And there are some subjects which I was considering as possible law school courses, anyway, such as Business Associations and Administrative Law, so I am not totally disappointed.
But the other side of that is there are some subjects on the state bar which I am not fond of; for instance, I would rather not have another course of Family Law.
But I think you are right: I already know what to expect on the MBE-- I need to find more specific information about the state bar essay test.
« on: November 19, 2004, 07:48:54 PM »
The liability of the landowner whose land supported the tree is in question.
For instance, the hypo does not state whether the accident happened in a rural or urban environment, and it also does not state how far Sally's car traveled onto the property before striking the tree.
Something to consider is the city's or state's right-of-way. Several feet of a landowner's yard is often the responsibility of the city or state. .
« on: November 19, 2004, 04:14:03 PM »
Whatever happened to 'specialization?'
The six areas tested by the MBE are required courses of practically every law school. No sweat.
The state IEE (essay) requires knowledge of nine other areas which are not required courses. Learning the material for fifteen subjects and the MPRE and MPT will almost certainly require the entire 3 years of law school. It seems as if the exams designate the 'electives' which you must choose if you want to pass and become licensed. I guess specialization is for post-grads.
I can't imagine studying for more than one state bar exam at the same time!
« on: November 18, 2004, 05:34:58 PM »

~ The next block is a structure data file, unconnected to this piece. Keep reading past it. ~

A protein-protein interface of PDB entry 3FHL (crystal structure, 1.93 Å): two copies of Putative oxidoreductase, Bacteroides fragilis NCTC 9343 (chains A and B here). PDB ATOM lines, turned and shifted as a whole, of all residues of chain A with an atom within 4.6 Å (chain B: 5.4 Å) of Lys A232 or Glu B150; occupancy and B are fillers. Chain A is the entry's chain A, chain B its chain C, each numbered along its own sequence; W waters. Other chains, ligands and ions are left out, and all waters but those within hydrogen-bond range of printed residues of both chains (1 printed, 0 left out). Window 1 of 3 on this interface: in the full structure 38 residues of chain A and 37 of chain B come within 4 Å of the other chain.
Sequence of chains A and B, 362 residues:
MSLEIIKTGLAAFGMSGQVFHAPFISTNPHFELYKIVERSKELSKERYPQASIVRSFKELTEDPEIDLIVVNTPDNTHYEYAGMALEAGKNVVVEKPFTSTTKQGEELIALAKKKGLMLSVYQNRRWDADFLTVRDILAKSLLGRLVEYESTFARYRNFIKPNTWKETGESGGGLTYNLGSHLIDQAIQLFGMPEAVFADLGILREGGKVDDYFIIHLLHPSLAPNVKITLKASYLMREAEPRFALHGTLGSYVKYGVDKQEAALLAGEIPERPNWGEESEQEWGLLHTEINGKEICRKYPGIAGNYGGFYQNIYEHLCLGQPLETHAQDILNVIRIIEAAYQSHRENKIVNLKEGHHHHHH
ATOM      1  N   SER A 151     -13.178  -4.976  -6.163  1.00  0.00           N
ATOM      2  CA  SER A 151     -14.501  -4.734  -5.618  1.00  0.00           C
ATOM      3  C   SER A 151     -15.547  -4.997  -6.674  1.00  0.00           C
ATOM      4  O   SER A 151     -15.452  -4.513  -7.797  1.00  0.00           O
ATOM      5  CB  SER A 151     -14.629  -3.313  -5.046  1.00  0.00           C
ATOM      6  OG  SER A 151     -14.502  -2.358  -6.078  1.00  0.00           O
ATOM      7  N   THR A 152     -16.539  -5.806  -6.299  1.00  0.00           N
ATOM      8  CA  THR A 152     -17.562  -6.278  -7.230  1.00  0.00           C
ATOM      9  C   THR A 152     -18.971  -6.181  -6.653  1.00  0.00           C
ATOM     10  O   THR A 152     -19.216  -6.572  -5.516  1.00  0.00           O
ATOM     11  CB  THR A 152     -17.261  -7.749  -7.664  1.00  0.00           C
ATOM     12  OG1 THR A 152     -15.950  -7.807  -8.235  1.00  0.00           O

Other possible charges might include criminal negligence, criminal recklessness and criminal endangerment. Considering if Bob was zapped with a radar gun before causing the accident, he could also be charged with speeding.
« on: November 18, 2004, 04:18:20 PM »
In many states, Bob could not be convicted of battery, since he did not touch Sally (or her vehicle), but could be charged with 1st degree assault, 2nd degree assault and/or aggravated assault, since, by swerving toward her car, he 'threatened' her with harm, and was in the proximity wherewith he could have ability to carry it through, and Sally felt enough apprehension to cause her to swerve, causing her injuries.
According to Restatement of Elements, he could not be charged with battery because he did not touch her (or her vehicle), although he 'possibly' intended to. Depending upon the state, Bob could be charged with attempted battery.
Attempted vehicular homicide is another possible charge, and if Bob has prior convictions of driving under the influence or of other vehicular assaults, he might be charged with attempted aggravated vehicular homicide. Bob could also be charged with careless or reckless driving.
Alex, as the owner of the tree, could sue Sally for damages, who then could file a cross-claim against Bob; or Alex could file suit against BOTH Sally and Bob.
Sally could also file suit against Bob for negligent and intentional damages--damages to her vehicle, personal injuries and medical costs, emotional distress, punitive damages, costs and attorney fees. (Attorney fees aren't always granted, but she could ask for them.)
« on: November 13, 2004, 06:54:25 AM »